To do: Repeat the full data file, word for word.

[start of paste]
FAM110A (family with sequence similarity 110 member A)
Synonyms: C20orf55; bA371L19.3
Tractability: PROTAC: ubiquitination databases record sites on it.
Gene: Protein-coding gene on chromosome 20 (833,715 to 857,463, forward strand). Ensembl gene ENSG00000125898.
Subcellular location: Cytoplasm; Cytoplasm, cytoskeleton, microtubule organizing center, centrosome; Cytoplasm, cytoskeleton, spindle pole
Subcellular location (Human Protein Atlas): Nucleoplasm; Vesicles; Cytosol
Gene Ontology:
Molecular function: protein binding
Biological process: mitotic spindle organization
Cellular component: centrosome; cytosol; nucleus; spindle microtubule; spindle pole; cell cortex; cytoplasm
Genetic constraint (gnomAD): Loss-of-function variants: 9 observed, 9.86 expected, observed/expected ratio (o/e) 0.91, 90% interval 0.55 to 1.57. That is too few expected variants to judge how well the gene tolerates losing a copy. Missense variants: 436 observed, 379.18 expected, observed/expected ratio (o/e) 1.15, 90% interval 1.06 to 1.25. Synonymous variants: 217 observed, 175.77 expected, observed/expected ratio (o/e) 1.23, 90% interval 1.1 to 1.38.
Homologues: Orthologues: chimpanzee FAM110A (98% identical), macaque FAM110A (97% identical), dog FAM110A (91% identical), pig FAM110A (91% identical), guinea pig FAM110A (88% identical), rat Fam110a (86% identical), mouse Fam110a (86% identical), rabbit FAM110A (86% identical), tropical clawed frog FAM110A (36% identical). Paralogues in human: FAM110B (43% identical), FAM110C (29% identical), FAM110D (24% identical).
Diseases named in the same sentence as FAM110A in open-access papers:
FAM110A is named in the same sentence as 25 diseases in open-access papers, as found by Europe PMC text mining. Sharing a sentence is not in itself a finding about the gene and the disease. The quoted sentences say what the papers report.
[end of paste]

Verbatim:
FAM110A (family with sequence similarity 110 member A)
Synonyms: C20orf55; bA371L19.3
Tractability: PROTAC: ubiquitination databases record sites on it.
Gene: Protein-coding gene on chromosome 20 (833,715 to 857,463, forward strand). Ensembl gene ENSG00000125898.
Subcellular location: Cytoplasm; Cytoplasm, cytoskeleton, microtubule organizing center, centrosome; Cytoplasm, cytoskeleton, spindle pole
Subcellular location (Human Protein Atlas): Nucleoplasm; Vesicles; Cytosol
Gene Ontology:
Molecular function: protein binding
Biological process: mitotic spindle organization
Cellular component: centrosome; cytosol; nucleus; spindle microtubule; spindle pole; cell cortex; cytoplasm
Genetic constraint (gnomAD): Loss-of-function variants: 9 observed, 9.86 expected, observed/expected ratio (o/e) 0.91, 90% interval 0.55 to 1.57. That is too few expected variants to judge how well the gene tolerates losing a copy. Missense variants: 436 observed, 379.18 expected, observed/expected ratio (o/e) 1.15, 90% interval 1.06 to 1.25. Synonymous variants: 217 observed, 175.77 expected, observed/expected ratio (o/e) 1.23, 90% interval 1.1 to 1.38.
Homologues: Orthologues: chimpanzee FAM110A (98% identical), macaque FAM110A (97% identical), dog FAM110A (91% identical), pig FAM110A (91% identical), guinea pig FAM110A (88% identical), rat Fam110a (86% identical), mouse Fam110a (86% identical), rabbit FAM110A (86% identical), tropical clawed frog FAM110A (36% identical). Paralogues in human: FAM110B (43% identical), FAM110C (29% identical), FAM110D (24% identical).
Diseases named in the same sentence as FAM110A in open-access papers:
FAM110A is named in the same sentence as 25 diseases in open-access papers, as found by Europe PMC text mining. Sharing a sentence is not in itself a finding about the gene and the disease. The quoted sentences say what the papers report.